I first noticed that the book I had left, and I thought fallen on the floor, was resting peacefully on a small table beside the chair with a scrap of paper acting as a bookmark. I couldn’t remember doing it; and considering that I dog ear the pages when I take a break, the bookmark was highly unlike me. I put the small book back in my pocket and circled to the other side of the basement where the electrician had last been. It appeared as though he was at a portion of the basement where the old and new portions were blended together with artistic grace. There was white dust everywhere and I noticed that some of the wires were inside the wall, engulfed by plaster. I tugged one of the wires and made the same scraping sound I heard earlier. It wasn’t hard to figure that the electrician was pulling out some of these wires when something happened to him. I looked at the several wires that were free and noticed one that had been pulled out more, done by the electrician. I moved to inspect the area that the wire had been ripped from when I heard a sound that immediately took my focus; a baby crying.
I rushed up the stairs to find Ethan lying in his crib, wrapped in his small blanket, crying. His eyes were pinched shut and he was slightly curled in a fetus. I went to him, thinking of nothing but my son. He cried as I picked him up and as I held him close he grabbed my sweatshirt with his small hands. I circled the room, trying to calm him, but nothing worked. I decided to feed him and walked to the hall. Ethan stopped crying the very instant that I’d stepped out of the room. I looked at him strangely and stepped back into the room.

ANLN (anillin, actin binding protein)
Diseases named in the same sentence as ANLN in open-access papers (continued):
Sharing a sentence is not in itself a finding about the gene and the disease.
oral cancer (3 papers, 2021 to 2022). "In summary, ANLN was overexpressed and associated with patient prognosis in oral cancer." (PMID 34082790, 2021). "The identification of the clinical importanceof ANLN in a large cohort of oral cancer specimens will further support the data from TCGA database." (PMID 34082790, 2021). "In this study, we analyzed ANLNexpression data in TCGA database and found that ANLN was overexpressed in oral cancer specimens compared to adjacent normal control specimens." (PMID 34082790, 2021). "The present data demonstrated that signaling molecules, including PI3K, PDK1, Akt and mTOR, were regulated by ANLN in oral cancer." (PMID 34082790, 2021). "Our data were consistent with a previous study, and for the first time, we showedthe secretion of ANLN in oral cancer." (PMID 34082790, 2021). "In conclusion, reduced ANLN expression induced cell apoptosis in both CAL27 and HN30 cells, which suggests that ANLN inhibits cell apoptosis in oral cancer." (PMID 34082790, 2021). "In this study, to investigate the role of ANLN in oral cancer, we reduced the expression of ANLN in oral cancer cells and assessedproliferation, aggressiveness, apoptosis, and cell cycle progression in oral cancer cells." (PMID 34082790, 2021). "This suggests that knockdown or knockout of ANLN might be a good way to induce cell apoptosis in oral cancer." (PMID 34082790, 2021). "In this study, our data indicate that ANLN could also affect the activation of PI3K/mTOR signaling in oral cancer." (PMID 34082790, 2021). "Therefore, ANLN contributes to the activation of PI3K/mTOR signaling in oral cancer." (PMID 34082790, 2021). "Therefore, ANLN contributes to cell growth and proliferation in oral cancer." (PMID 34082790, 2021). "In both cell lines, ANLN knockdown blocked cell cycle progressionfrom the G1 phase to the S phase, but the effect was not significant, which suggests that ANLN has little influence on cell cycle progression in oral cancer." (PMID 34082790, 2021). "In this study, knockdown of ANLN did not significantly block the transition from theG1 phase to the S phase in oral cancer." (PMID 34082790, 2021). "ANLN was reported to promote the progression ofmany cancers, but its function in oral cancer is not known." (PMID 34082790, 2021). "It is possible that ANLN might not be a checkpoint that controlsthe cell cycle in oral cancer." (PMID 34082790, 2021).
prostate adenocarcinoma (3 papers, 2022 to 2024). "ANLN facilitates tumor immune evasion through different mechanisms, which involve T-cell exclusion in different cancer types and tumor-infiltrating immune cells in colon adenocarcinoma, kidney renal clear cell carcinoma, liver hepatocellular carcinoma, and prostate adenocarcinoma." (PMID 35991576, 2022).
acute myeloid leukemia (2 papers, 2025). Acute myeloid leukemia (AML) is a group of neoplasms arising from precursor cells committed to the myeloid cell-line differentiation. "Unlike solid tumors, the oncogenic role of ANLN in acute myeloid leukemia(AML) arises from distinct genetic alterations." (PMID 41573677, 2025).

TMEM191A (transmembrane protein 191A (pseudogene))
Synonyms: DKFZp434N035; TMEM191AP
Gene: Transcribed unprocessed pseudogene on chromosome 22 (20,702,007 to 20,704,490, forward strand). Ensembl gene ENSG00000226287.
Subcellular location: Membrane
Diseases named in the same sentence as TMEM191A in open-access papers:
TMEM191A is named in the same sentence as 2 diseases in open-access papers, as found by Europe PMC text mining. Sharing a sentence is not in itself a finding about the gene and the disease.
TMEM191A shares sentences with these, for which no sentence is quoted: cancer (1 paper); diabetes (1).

Ethan began crying again, wailing as if haunted by something I couldn’t see. I took him out of the room and once again the tears stopped. I admit to my confusion as I brought him to the kitchen where Molly kept several bottles for him. I rested him comfortably in a playpen he could grow into using as I prepared some food for him. Once I knew it wasn’t too hot or cold I went to my son. He drank some, but he wasn’t as hungry as his crying would’ve otherwise suggested. He burped a little and fell asleep in my arms. I carried him to the master bedroom and put him in a bassinet in the corner. When Molly came home, he was still sleeping.
“I’m home,” she called as always. I went to the stairs to usher her up to the bedroom. I told her about Ethan’s crying as she picked him up and carried him to his crib. He was sleeping and didn’t wake when she brought him across the threshold. She found me, smiling as she always did, and led me to the kitchen were she prepared a small dinner for us. That night we were both woken by Ethan’s screaming, which reminded me again of his awful tears earlier in the day. Molly brought him into our room and he slept in the bassinet without disturbing us once. He slept in the bassinet for two more nights, stopping us from attempting another child, before the sexual tension between us grew too strong. Molly waited for Ethan to sleep and brought him to his crib.
A two o’clock in the morning he started to cry; Molly once again told me that she’d handle the baby. Lying in bed I could hear her pacing the hallway whispering to Ethan. I couldn’t hear what she said, but it was calm and relaxing even to me. When she brought Ethan into our room, her inaudible words had put me to sleep. Three more nights we attempted to sneak Ethan into his crib, and every night he dragged Molly out of bed with his crying. By the third night I could easily see the lack of sleep taking its toll on her; her eyes were always red and the skin under them was darkening. She even dressed in more muted colors, as if the rainbow of fabrics held no appeal to her. It was bad and I resounded to solve the situation myself.